No, I have not taken leave of my senses.
It’s like this, see….
A couple of weeks ago, Athos and Porthos went for a birthday party that featured a magician from That Magical Party. I’ve seen a few magicians at parties but this guy (Danny) was outstanding – smooth sleight of hand, unobtrusive ventriloquism, impeccable comic timing, and engaging patter. He kept the kids (and me!) enraptured and entertained for about an hour.
The kids have been talking about it on and off since then. They were particularly charmed by the talking puppet (“Where did the voice come from?…. But I couldn’t see the magician talking!”) So tonight on a whim, this crazy sleep-deprived mother decided to undertake a pre-bedtime ventriloqual act.
And folks, I’m pleased to confirm that it IS possible for a total novice to make this work. Assuming your kids are young and gullible like mine.
We don’t have a puppet at home so I used a stuffed toy. I found that just by moving its head and body dramatically, I could get a pretty good effect. The stuffed toy looked at me when we conversed, looked at the boys when he talked to them, moved his head in sync with his words, and flopped, bobbed and jiggled depending on his mood.
The hard part was the ventriloquism. How to make it look and sound like the puppet is speaking?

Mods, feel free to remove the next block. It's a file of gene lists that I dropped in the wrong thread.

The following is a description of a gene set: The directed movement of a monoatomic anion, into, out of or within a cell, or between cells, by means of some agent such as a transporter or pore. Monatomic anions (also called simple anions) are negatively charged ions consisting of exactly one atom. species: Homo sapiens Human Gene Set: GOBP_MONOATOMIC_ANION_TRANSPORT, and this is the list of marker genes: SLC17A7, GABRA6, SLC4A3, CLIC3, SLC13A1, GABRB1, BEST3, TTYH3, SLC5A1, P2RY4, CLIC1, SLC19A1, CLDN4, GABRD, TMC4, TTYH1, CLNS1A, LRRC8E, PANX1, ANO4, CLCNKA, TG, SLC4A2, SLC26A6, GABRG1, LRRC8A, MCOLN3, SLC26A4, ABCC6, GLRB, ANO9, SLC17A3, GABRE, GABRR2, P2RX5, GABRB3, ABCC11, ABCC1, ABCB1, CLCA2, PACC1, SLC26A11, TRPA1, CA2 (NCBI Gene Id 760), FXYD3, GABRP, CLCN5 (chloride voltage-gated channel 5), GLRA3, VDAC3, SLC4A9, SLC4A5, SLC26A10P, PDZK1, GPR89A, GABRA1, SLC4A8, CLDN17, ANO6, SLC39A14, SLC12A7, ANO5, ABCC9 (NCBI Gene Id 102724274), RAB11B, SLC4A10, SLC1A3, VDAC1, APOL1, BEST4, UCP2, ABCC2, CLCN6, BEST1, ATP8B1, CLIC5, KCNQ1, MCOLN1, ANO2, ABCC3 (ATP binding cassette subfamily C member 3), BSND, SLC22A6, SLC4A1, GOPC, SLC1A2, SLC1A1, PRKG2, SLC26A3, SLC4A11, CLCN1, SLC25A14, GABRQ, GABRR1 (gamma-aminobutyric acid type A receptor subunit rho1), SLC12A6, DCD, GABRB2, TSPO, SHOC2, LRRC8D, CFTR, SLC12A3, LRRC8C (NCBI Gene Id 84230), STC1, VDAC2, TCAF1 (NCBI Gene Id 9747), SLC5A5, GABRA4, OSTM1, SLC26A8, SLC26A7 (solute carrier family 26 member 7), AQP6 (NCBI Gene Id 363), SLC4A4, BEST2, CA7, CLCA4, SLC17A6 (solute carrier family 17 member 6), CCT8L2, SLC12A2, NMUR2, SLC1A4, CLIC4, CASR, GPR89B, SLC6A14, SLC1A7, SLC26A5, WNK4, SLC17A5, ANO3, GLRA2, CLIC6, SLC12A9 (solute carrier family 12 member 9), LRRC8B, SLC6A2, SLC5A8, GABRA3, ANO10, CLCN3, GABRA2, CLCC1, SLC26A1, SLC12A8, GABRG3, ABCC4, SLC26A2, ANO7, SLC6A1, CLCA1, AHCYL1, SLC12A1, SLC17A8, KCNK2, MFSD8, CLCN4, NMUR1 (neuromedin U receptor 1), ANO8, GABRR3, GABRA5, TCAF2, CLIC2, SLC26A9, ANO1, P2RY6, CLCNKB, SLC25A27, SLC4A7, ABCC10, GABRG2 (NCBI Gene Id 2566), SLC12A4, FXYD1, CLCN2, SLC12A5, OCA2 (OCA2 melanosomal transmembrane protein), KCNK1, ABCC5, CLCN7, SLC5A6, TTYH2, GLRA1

The first is to give him a tone that is different from your own. In my case, I went for high-pitched. The sharper the distinction, the more it will appear that there are two characters.
The second is a technique known as substitution. I remember reading about this ages ago and finally put it to use today. Open your mouth slightly, and try saying the whole alphabet without moving your lips. You’ll find that for the most part, this is pretty easy. BUT, there are some letters which are impossible to say without the use of your lips – b, f, m, p, v, w. In those cases, a simple substitution will do the trick.
- For “b”, try “d” or “g” – Say “dalloon” for “balloon”
- For “f”, try “th” – Say “thish” for “fish”
- For “m”, use “n” – Say “nonny” for “mommy”
- For “p”, try “t” – “Tilgrin Tarent” for “Pilgrim Parent”. Pronounce the “t” as far inside the mouth as possible.
- For “v”, use “th” – “thery” for “very”
- For “w”, use “oo” – “oo-inter” for “winter”
And there you have it! I’m sure it’ll get easier with practice but Athos and Porthos are young enough that I got away with the amateur performance. The kids thought it was so funny to have their stuffed dog tease their mother that we ended up going past their bedtime. Pilgrim Mom gets kitschy and carried away….